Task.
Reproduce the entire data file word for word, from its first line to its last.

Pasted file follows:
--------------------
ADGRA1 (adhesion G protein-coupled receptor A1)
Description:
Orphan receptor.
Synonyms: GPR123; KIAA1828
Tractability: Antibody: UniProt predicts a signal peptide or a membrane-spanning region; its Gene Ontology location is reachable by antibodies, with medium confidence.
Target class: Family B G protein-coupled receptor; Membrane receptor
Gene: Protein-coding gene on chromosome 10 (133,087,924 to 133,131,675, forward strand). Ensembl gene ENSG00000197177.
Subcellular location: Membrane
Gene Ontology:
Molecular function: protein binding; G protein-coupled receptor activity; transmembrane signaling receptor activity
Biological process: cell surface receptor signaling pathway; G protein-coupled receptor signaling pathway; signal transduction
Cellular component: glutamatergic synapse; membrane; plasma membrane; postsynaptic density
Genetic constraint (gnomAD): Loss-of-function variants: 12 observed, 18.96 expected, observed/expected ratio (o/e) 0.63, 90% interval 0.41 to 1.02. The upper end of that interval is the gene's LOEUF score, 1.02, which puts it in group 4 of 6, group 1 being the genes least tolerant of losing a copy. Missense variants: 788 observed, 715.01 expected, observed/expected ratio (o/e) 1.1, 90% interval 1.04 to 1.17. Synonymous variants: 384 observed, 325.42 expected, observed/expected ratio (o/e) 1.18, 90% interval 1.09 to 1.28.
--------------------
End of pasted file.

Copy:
ADGRA1 (adhesion G protein-coupled receptor A1)
Description:
Orphan receptor.
Synonyms: GPR123; KIAA1828
Tractability: Antibody: UniProt predicts a signal peptide or a membrane-spanning region; its Gene Ontology location is reachable by antibodies, with medium confidence.
Target class: Family B G protein-coupled receptor; Membrane receptor
Gene: Protein-coding gene on chromosome 10 (133,087,924 to 133,131,675, forward strand). Ensembl gene ENSG00000197177.
Subcellular location: Membrane
Gene Ontology:
Molecular function: protein binding; G protein-coupled receptor activity; transmembrane signaling receptor activity
Biological process: cell surface receptor signaling pathway; G protein-coupled receptor signaling pathway; signal transduction
Cellular component: glutamatergic synapse; membrane; plasma membrane; postsynaptic density
Genetic constraint (gnomAD): Loss-of-function variants: 12 observed, 18.96 expected, observed/expected ratio (o/e) 0.63, 90% interval 0.41 to 1.02. The upper end of that interval is the gene's LOEUF score, 1.02, which puts it in group 4 of 6, group 1 being the genes least tolerant of losing a copy. Missense variants: 788 observed, 715.01 expected, observed/expected ratio (o/e) 1.1, 90% interval 1.04 to 1.17. Synonymous variants: 384 observed, 325.42 expected, observed/expected ratio (o/e) 1.18, 90% interval 1.09 to 1.28.